http://youtu.be/KRS2-aIPP_w

if you have any other questions just pm me. by the way ducks in flooded corn go absolutely stuiped, you dont even have to call if you keep the hunting pressure down.
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Re: flooding a corn field

Postby tenfingergrip » Fri Aug 02, 2013 11:10 am

If it were me, I'd rent a ditch witch and put a small ditch around the 2 acres (not looking but about 1200 ft of ditching) which would throw a small berm to the outside of the ditch, give you a way to drain the water quickly at season end and, most importantly, allow you to place a water control structure (flashboard riser or elbow pipe, etc) to regulate the depth of the water. Hopefully the soil will have some clay in it to keep the water from leaching out.

I think it'll take about twice as long to fill 2 acres six inches deep than you estimated: 2 acres = 93,120 sq ft x .5ft = 43,560 cu. ft. x 7.48 gal/ cu ft = 325,829 gal for 2 acres 6 inches deep. 325,829 / 25,000gph = 13 hrs + absorption + evaporation. You'll need to run the pump every couple of days as well until the ground is saturated. I do this every year but only am using a 15kgal/hr pump on 15 acres. Takes a long time, almost a month cause I have a large ditch (5 ft deep), that runs down the middle of the field that houses my flashbord riser at the berm, that I pump into to fill the impoundment from and to drain from.
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Re: flooding a corn field

Postby WoodyWhiffingMG » Fri Aug 02, 2013 1:54 pm

tenfingergrip wrote:If it were me, I'd rent a ditch witch and put a small ditch around the 2 acres (not looking but about 1200 ft of ditching) which would throw a small berm to the outside of the ditch, give you a way to drain the water quickly at season end and, most importantly, allow you to place a water control structure (flashboard riser or elbow pipe, etc) to regulate the depth of the water. Hopefully the soil will have some clay in it to keep the water from leaching out.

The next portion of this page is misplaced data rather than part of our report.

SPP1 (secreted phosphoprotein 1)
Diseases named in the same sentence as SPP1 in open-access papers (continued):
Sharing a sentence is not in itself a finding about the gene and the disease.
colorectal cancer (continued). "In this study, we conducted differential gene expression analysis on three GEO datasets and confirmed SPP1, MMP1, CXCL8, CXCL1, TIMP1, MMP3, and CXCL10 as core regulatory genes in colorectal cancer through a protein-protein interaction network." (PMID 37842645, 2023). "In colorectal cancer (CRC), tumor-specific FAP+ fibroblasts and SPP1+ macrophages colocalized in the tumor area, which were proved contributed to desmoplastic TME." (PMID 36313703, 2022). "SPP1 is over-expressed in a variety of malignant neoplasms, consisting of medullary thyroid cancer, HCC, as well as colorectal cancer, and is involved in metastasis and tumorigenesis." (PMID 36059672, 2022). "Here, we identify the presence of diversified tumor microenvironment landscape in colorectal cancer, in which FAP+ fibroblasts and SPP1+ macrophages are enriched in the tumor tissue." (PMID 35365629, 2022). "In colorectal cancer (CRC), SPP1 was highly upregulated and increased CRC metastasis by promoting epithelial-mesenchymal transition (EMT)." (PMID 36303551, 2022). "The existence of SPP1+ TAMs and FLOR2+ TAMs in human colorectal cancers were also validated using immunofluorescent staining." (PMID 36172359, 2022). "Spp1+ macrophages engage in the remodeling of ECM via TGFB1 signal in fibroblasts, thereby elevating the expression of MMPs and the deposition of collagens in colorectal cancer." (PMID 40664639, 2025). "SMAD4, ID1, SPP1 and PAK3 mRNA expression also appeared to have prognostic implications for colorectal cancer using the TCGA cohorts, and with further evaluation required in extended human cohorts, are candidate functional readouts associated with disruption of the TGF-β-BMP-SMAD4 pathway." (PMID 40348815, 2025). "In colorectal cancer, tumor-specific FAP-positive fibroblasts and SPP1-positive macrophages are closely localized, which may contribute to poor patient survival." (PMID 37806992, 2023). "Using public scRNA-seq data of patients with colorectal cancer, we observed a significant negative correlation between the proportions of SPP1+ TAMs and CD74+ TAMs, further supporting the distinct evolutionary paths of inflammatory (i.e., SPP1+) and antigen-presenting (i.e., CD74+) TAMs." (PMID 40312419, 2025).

I think it'll take about twice as long to fill 2 acres six inches deep than you estimated: 2 acres = 93,120 sq ft x .5ft = 43,560 cu. ft. x 7.48 gal/ cu ft = 325,829 gal for 2 acres 6 inches deep. 325,829 / 25,000gph = 13 hrs + absorption + evaporation. You'll need to run the pump every couple of days as well until the ground is saturated. I do this every year but only am using a 15kgal/hr pump on 15 acres. Takes a long time, almost a month cause I have a large ditch (5 ft deep), that runs down the middle of the field that houses my flashbord riser at the berm, that I pump into to fill the impoundment from and to drain from.


You're right, I messed up the calculation some how... :huh: oh well... I'm not a civil engineer.

We have about 12" of topsoil and at least 10 ft of clay underneath that so leaching shouldn't be bad.

I will have to give this more thought, do a better job drawing it out, and post some more questions over the next few months...

Thanks guys!
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Re: flooding a corn field

Postby WoodyWhiffingMG » Sun Aug 04, 2013 8:43 am

For you guys who have done this, how much of problem do you have with trespassers and people hunting it without your permission?
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Re: flooding a corn field

Postby Botiz630 » Sun Aug 04, 2013 6:09 pm

WoodyWhiffingMG wrote:For you guys who have done this, how much of problem do you have with trespassers and people hunting it without your permission?


I don't think you guys would have a problem, since you can see it from your front window.
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Re: flooding a corn field

Postby WoodyWhiffingMG » Sun Aug 04, 2013 7:55 pm

Botiz630 wrote:
WoodyWhiffingMG wrote:For you guys who have done this, how much of problem do you have with trespassers and people hunting it without your permission?


I don't think you guys would have a problem, since you can see it from your front window.